The close interaction between CB1R and DRD2 and their involvement in the rewarding and addictive effects of alcohol cued us to study the effects of chronic ethanol intake and DRD2 expression on CB1R levels and distribution. We studied CB1R levels in the brain of Drd2 knockout mice that were exposed to chronic (6 months) ethanol consumption. Since CB1R levels increase after neuroleptic treatment (Andersson et al., 2005) and decrease after alcohol intake (Basavarajappa et al., 1998; Ortiz et al., 2004), we hypothesized that the absence of DRD2 would result in CB1R upregulation and that this effect would be attenuated by chronic alcohol intake.
Twenty four male mice (mean weight: 20g; age: 8 weeks at the beginning of the experiment), bred in Brookhaven National Laboratory’s Medical Department, were used for this study. Mice were housed on a reverse 12 hour dark/light cycle with lights off at 8 am and divided into four groups of six animals per group: i) Drd2+/+ mice drinking H2O, ii) Drd2+/+ mice drinking 20% (v/v) ethanol, iii) Drd2−/− mice drinking H2O, and iv) Drd2−/− mice drinking 20% (v/v) ethanol. The mice originated from breeding of Drd2+/− mice obtained from Oregon Health and Science University, congenic (N5) on C57BL/6J strain (Kelly et al., 1998). For 24 weeks, all mice were given free access to food and fluids (water or ethanol solution). We chose a chronic, one bottle forced ethanol intake paradigm in order to model the condition of a heavy, long-term drinker and to achieve levels of ethanol intake as similar as possible between the animals. All experiments were conducted in conformity with the National Academy of Sciences Guide for the Care and Use of Laboratory Animals (NAS and NRC, 1996) and Brookhaven National Laboratory Institutional Animal Care and Use Committee protocols.
The animals were sacrificed at the end of the 24th week of treatment. Water or ethanol solution was still available to the mice on the day of the sacrifice. All mice were anesthetized with a mixture of ketamine (100mg/kg) and xylazine (10mg/kg) and the brains were rapidly extracted, flash frozen in isopentane and stored at −80°C. Coronal sections, 12μm thick, were cut with a Leica cryostat and stored at −80°C until receptor binding was performed. One brain from the Drd2+/+ ETOH group was lost during the sectioning process. In vitro CB1R autoradiography was performed as previously reported (Thanos et al., 2008). The sections were pre-incubated for 10 min in assay buffer solution (50 mM Tris-HCl, 120mM NaCl, 5mM KCl, 2mM CaCl, 1mM MgCl, pH 7.4) at room temperature and then incubated for 90 min in assay buffer in the presence of 0.4 nM [3H] SR 141716A (Amersham) at room temperature. Non-specific binding was determined in the presence of 100μM HU-210 (Tocris Bioscience). Incubation was followed by 3×30 min washes in ice-cold assay buffer and a rapid rinse in ice-cold distilled H2O. The sections were dried overnight in a desiccator, at room temperature and then placed into a glass slide cassette for image acquisition scanning using the β-Imager 2000 (Biospace, France). Using Betavision+ software (Biospace Measures, IN/US), regions of interest were drawn of the left and right caudate-putamen (CPu), nucleus accumbens (NAC), hippocampus (HP), thalamus (TH), hypothalamus (HYP), cerebellum (CB), and cingulate (CC), motor (MC), sensory (SC), and insular (IC) cortices of each brain slice. The data were expressed in counts per minute per millimeter squared and converted to μCi/g tissue using a brain paste standard of known radioactivity value and mass (Thanos et al., 2008).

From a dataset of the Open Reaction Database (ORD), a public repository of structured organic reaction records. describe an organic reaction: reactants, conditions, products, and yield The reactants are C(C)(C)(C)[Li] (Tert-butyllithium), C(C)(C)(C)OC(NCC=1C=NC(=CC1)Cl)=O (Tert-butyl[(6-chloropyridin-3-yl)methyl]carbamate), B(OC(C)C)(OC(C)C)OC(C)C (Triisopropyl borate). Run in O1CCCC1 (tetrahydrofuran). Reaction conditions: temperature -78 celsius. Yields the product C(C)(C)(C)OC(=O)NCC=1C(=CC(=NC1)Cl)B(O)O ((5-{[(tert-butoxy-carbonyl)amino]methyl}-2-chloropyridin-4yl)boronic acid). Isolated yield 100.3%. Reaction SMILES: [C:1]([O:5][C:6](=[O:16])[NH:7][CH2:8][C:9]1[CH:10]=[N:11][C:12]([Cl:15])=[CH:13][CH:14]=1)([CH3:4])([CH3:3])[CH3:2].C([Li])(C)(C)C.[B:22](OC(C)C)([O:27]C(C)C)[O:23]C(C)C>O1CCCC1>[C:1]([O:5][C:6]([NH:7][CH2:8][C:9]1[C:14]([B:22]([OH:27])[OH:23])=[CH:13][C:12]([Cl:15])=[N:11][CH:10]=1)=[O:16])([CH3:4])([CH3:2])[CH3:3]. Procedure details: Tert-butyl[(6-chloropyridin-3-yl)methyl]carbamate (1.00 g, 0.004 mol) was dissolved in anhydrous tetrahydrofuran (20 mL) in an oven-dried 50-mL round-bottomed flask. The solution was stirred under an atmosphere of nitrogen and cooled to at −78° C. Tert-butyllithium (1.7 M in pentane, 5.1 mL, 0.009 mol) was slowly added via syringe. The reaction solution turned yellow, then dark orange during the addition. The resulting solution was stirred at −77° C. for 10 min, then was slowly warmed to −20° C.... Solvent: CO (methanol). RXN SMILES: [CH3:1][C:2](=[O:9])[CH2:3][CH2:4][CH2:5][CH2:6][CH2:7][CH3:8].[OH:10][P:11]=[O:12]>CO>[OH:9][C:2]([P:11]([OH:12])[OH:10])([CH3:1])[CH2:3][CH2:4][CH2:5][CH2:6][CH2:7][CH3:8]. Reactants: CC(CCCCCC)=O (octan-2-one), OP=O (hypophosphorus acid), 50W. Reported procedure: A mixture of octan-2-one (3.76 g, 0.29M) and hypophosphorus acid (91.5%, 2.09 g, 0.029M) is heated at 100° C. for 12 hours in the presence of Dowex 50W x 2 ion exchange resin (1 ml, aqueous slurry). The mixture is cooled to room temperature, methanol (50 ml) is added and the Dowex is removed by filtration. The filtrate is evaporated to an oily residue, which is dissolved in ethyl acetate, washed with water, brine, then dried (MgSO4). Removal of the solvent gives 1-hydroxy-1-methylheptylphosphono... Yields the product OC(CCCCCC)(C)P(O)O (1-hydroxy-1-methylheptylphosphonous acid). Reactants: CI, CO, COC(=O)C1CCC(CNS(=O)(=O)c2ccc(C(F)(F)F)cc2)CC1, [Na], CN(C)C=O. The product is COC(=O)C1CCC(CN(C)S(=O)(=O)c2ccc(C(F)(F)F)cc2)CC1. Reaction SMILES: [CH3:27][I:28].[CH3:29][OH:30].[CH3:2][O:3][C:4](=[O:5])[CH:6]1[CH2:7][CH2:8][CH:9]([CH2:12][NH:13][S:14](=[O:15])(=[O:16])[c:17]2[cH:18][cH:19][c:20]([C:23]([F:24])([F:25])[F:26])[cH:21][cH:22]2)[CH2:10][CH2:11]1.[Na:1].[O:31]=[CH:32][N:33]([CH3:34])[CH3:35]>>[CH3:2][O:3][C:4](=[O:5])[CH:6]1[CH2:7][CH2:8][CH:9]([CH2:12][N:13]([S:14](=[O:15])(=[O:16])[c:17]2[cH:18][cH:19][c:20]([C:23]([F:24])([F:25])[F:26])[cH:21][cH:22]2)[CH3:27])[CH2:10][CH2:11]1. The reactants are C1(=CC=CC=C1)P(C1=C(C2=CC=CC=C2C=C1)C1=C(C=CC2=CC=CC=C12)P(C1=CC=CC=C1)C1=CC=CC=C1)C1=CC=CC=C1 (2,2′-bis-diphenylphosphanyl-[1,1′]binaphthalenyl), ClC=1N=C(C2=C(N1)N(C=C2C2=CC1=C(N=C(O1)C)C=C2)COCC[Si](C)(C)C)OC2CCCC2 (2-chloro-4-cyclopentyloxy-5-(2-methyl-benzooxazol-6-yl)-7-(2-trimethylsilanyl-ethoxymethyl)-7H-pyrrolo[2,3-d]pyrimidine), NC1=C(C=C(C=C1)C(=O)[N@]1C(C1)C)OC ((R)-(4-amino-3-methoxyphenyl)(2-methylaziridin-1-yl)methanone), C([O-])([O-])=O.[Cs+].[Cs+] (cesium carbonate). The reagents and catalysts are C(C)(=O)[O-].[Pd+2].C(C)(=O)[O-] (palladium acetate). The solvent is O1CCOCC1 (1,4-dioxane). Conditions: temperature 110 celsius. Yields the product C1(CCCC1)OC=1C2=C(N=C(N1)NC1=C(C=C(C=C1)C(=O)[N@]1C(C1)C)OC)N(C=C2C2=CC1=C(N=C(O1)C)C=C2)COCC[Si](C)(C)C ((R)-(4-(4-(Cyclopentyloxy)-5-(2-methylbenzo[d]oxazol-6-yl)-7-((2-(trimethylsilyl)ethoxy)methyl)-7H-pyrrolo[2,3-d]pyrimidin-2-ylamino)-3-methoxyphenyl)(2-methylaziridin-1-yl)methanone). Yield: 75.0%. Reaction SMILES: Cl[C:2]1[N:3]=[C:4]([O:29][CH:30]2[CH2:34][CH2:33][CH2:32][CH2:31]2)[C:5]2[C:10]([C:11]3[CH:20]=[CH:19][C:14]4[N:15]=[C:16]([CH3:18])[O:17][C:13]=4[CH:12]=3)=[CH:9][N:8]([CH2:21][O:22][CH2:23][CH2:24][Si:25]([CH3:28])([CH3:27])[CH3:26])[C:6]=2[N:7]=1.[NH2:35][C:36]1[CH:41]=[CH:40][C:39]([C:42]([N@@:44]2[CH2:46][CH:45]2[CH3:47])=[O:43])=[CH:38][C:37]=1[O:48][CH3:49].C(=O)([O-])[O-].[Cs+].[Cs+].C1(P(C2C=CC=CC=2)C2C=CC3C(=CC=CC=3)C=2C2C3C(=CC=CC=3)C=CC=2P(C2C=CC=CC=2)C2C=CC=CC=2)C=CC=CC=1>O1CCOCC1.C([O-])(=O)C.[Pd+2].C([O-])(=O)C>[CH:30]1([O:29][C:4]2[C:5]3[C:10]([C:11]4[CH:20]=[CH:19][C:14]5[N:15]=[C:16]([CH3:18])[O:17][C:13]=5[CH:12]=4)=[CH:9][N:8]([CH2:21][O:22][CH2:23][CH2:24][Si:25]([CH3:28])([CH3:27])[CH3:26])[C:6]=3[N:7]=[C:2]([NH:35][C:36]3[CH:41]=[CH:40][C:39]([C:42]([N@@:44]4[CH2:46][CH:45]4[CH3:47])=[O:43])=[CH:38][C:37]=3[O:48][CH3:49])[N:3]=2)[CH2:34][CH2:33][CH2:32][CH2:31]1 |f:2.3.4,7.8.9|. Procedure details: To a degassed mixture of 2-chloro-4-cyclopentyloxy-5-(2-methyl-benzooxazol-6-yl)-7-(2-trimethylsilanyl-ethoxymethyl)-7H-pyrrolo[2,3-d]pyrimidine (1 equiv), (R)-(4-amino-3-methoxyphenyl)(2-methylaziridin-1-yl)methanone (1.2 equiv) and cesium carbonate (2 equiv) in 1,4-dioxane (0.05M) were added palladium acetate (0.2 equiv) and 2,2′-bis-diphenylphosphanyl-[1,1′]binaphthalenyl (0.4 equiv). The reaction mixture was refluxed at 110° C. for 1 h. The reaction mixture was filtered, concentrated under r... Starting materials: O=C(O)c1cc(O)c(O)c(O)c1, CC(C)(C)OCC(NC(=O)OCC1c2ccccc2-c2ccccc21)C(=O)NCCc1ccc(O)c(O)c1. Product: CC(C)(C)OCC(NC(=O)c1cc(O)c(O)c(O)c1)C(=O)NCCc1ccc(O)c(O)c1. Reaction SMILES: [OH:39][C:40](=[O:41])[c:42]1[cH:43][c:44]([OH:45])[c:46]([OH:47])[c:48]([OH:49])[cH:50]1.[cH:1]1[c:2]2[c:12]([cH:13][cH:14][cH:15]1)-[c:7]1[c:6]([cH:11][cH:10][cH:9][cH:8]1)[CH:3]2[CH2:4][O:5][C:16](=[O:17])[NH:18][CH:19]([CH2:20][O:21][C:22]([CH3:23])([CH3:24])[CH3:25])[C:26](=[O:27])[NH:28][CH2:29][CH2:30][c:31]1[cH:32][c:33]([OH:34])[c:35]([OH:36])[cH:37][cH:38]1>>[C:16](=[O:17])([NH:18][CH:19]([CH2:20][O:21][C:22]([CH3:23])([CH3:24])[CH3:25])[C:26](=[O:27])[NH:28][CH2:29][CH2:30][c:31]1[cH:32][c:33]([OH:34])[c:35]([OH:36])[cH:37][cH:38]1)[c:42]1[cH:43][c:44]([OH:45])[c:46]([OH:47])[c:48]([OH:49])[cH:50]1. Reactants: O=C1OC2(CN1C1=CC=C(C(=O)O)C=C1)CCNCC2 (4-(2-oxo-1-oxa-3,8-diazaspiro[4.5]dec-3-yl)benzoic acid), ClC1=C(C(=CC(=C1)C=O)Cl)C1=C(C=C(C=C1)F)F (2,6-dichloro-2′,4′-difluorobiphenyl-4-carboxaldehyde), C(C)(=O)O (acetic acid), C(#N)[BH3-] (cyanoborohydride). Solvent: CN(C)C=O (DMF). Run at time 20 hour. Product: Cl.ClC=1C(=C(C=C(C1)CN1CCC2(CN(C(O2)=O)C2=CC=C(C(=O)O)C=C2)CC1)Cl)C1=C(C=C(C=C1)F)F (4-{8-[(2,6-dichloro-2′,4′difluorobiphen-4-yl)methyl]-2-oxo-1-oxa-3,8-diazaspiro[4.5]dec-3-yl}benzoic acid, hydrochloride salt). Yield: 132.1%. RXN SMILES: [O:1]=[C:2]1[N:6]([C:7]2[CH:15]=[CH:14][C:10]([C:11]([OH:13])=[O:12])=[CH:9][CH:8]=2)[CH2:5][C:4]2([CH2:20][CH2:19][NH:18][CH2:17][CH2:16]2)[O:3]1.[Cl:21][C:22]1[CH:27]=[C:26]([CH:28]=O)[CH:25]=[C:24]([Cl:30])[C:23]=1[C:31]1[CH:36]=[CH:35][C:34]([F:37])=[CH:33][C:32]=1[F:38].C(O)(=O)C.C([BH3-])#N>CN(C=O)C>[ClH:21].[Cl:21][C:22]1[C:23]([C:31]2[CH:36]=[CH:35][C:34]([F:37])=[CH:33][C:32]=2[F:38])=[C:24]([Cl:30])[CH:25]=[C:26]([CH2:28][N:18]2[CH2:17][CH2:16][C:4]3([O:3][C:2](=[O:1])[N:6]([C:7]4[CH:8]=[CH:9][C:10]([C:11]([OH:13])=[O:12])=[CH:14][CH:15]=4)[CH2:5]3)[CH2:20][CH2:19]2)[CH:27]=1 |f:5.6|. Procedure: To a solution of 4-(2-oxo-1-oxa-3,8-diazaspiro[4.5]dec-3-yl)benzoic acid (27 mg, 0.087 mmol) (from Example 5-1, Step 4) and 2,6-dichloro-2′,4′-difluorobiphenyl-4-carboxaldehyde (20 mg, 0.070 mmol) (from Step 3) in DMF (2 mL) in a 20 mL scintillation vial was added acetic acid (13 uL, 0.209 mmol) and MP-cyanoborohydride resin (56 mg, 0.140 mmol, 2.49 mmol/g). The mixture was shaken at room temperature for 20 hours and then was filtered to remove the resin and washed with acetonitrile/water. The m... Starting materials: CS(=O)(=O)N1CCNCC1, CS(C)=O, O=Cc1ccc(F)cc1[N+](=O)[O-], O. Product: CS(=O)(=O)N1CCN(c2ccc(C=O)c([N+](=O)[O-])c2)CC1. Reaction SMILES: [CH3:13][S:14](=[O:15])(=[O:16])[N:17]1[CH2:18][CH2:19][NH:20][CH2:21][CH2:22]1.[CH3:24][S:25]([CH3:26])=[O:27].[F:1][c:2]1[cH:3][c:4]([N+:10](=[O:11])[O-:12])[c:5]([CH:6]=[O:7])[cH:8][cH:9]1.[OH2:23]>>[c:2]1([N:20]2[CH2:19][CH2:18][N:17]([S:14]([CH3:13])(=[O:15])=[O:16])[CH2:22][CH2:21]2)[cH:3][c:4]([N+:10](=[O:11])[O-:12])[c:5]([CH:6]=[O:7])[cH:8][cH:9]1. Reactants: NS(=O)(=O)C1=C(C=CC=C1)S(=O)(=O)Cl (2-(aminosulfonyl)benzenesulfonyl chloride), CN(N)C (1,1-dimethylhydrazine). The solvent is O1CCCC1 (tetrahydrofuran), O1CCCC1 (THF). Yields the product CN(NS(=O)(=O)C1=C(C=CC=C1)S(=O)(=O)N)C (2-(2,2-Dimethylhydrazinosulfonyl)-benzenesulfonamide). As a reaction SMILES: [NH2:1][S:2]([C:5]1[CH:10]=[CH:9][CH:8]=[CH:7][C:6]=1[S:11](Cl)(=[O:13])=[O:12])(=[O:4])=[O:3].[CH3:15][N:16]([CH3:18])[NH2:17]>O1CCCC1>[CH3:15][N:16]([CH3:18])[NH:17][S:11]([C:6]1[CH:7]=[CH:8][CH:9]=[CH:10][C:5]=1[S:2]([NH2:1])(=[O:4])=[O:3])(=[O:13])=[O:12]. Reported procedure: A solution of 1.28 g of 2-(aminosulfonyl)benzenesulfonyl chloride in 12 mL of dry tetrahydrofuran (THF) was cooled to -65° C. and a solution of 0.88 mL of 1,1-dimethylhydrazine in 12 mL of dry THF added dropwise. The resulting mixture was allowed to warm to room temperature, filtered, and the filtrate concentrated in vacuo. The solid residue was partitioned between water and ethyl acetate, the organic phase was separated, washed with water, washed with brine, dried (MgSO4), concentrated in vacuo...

Body weight and intake of water or ethanol were measured three times a week throughout the study. Each mouse had access to one bottle of water or 20% (v/v) ethanol solution (i.e. one bottle, forced ethanol consumption) which was replenished when fluid intake was monitored. In order to estimate volume loss, an empty cage with a bottle of water and 20% (v/v) ethanol solution was placed on the same cage rack. Fluid intake is reported in g of ethanol or ml of water intake per kg of body weight (g/kg, ml/kg).
Open-field locomotor activity was examined every two weeks for 24 weeks, during their dark cycle. The mice were transferred (cages covered with black, opaque cloth) from their home cage to an Optical Sensor Arena (Minimitter Corporation, Oregon, USA), which consisted of a cage (48 cm × 26 cm × 16 cm) and an optical sensor securely attached to the wire top. The number of beam breaks were collected every minute over a 90-minute session. Data collection was performed in the dark. All data were recorded using the Vitalview software (Minimitter Corporation, Oregon, USA).
Statistically significant differences were examined with Analysis of Variance (ANOVA) followed by Tukey multiple comparisons. Repeated Measures ANOVA was applied for the analysis of all behavioral data, with Genotype and Treatment as between-subjects factors and Time as within-subjects factor.